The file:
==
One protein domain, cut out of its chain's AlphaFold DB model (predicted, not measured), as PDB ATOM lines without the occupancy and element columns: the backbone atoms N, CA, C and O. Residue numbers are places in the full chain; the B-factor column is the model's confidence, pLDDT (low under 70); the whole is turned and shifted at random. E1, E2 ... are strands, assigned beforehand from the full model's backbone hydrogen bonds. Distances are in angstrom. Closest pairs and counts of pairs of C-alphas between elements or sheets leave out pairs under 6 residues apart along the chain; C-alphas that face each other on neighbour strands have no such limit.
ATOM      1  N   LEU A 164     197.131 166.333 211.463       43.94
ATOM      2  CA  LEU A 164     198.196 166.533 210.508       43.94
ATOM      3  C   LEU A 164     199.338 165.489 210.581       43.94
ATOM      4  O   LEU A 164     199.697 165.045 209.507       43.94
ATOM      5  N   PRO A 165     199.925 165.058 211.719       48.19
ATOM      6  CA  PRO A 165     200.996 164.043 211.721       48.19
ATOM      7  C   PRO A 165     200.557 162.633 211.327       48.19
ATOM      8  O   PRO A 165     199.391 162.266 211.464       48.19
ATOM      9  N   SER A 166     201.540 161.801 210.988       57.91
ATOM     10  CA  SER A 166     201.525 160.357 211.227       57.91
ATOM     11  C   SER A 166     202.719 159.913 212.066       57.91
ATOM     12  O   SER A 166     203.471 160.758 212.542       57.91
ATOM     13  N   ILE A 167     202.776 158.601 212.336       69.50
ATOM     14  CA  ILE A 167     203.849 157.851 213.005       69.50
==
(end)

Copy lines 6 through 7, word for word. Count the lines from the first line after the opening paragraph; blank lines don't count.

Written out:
ATOM      6  CA  PRO A 165     200.996 164.043 211.721       48.19
ATOM      7  C   PRO A 165     200.557 162.633 211.327       48.19